Bedros: Yeah, everything I would learn I would teach like these five or six guys who are like from different parts of the country and then they would follow up with me and they go, “Oh my gosh, it worked, I made the money, I’m opening up my gym, I’m signing up new clients,” and I did all this for free because what the hell? Why not? I enjoyed it. And so when I sold my gyms in 2002 and I’m thinking you know, I already had a fiancée who’s now my wife, we were going to get married in 2003, I said maybe I want to coach and consult personal trainers. And so I just went all in, I parlayed that money and I didn’t even know how to build a list so here’s a funny part. Man, in late 2002, I had my fiancé who’s my wife now, I said, “Hey I want you to google personal trainer Los Angeles, personal trainer Seattle, personal trainer Vancouver, just personal trainer all over big cities, find their website and scrape their e-mail address and put it on the spreadsheet,” and I don’t know what an opt in was Dan, I didn’t know there was a platform like at the time I think I was using constant contact to send out mass e-mails. So I got 1400 e-mail addresses scraped off of a website which I’m not proud of but I didn’t even realize, well back then there was no CAN SPAM law or anything anyway.
Bedros: And I started emailing them like individually and saying, “Hey look, you know, I’m creating this digital course called the P.T. business course, I’m the guy that started 5 personal training gyms and sold it for multiple six figures and, you know, this this might be a good program for you if you’re struggling to open up your personal training studio,” and sure as shit people were paying me 99 dollars and buying it off my website. So that kind of parlayed into sales tools and so I created close clients and then System nine, marketing tools and then of course you know Facebook stuff came in and before you know it they’re asking if I do coaching. I go, “I guess, yeah. I’ve done coaching before for free and you want to pay me.” So I charged 5000 dollars for a year of coaching. Yeah, I didn’t even know how to price myself, right?
But I just enjoyed the experience so much that it just started to compound on top of itself and in 2007, I decided you know what? I want to get in front of a big audience of personal trainers and really teach them the business of fitness because I’m tired of still hearing from trainers who have side jobs and so I literally put on my own live event, only got 118 people to come to it for 110 or 120 dollars a seat. Since then now, you know, we’re in our eleventh year. The next one is in March here and we have over 1000 people come, we have some of the best presenters from the fitness industry and from the marketing industry like Frank Kern and Dan Kennedy. I mean, you name the person, Lewis House and they spoke at the fitness business summit and that’s what I use to fill up my coaching consulting business, that’s the event that I use to move people into Fit Body boot camp, our international franchise, and man I’m just blessed and lucky that I get to serve the industry that I love so much.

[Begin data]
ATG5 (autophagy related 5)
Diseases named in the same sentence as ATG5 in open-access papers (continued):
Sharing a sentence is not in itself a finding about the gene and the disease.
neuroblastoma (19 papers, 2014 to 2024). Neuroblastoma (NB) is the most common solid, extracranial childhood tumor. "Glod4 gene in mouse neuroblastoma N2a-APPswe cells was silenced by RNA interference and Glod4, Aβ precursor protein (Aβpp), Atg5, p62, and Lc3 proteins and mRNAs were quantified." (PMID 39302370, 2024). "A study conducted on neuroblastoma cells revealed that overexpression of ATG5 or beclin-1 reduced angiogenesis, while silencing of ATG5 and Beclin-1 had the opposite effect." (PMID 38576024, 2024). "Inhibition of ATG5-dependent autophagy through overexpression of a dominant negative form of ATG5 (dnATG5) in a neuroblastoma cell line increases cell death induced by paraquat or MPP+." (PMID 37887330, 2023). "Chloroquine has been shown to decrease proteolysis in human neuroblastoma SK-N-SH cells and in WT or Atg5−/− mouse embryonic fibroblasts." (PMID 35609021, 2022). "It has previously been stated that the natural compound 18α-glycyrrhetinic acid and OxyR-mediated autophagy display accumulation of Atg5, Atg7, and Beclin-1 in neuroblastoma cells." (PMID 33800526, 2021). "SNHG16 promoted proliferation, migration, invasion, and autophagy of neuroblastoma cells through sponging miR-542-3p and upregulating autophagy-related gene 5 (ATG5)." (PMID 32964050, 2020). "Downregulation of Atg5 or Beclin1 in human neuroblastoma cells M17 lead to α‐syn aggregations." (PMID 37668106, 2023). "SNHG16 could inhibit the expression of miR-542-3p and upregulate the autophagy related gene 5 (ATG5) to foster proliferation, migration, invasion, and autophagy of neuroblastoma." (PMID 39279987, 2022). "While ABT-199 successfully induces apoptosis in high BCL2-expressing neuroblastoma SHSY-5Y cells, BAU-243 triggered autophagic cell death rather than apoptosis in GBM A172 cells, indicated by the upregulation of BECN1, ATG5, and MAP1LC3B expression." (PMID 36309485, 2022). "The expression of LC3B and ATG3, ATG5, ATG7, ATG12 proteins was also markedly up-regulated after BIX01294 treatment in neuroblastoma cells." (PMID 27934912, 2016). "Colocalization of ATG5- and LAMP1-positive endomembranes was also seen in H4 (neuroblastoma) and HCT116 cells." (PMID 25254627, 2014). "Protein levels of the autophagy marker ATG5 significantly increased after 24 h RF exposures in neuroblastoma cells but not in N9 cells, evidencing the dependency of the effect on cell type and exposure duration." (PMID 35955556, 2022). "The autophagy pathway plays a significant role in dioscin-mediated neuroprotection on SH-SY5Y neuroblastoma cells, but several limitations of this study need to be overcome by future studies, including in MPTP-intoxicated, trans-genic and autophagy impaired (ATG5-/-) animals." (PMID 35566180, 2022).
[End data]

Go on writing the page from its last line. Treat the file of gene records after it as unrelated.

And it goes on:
Dan: I’m also curious, so from that point on because there’s so many people who do coaching but I know you are kind of the behind the scenes genius that helps entrepreneurs and thought leaders how to scale and structure the coaching programs. So walk me through that, I’m curious in your insights. What do you do differently versus like how do you structure yours and what advice do you give to them?
Bedros: Yeah, yeah, good question. So I did this for Jason Capital, I did this for Craig Valentine, Lewis House, I taught him how to structure a coaching mastermind program. Actually Chris and Laurie Harder are going to be here in just a few minutes or in about 42 minutes and I’m going to work with them. But literally the way I look at it is one on one coaching is dead and it’s a waste of your time and the reason it is because it’s not a scalable thing. You can’t expect to get on the phone with coaching clients if you have more than 40 or 50 of them and right now, I got 1800 coaching clients amongst my 4 different mastermind groups. I have to have them in a room so what I did is I created the mastermind environment where we meet up 3 times a year and each time we meet, we meet for two days.
Day one of the mastermind meeting is the teaching day. So I teach what’s working in my business, our top clients in that group teach what’s working in their business and then of course I’ll bring in a industry thought leader, a marketer, a salesperson, someone who’s a Facebook traffic buyer and they’ll teach. So we do a lot of teaching on day one. On day two, we have the individualized hot seats and at that point we go through with every single person, we’re all sitting in a room. Alright, what’s your biggest opportunity that you have in your business? What is the biggest bottleneck you have in your business? And what answers do you need from this hot seat group to take advantage of the opportunity and to clear the bottleneck? So the reason I have the hot seats on day two is because usually they’ve gotten most of their questions answered on day one from the teaching day and if I do my job right as a coach, I’ve given them newer, better, more sophisticated problems for day two and so this is what I want. I want my clients, I want to be able to stir up the most sophisticated problems, I call it third world problems, first world problems. A third world problem is, “Oh my God, Bedros, I have a personal training studio, it’s struggling, I signed a lease for three years and I’m already two months behind,” like that’s a third world problem like you don’t get clients, you’re behind on your lease, your wife’s about to leave you, right?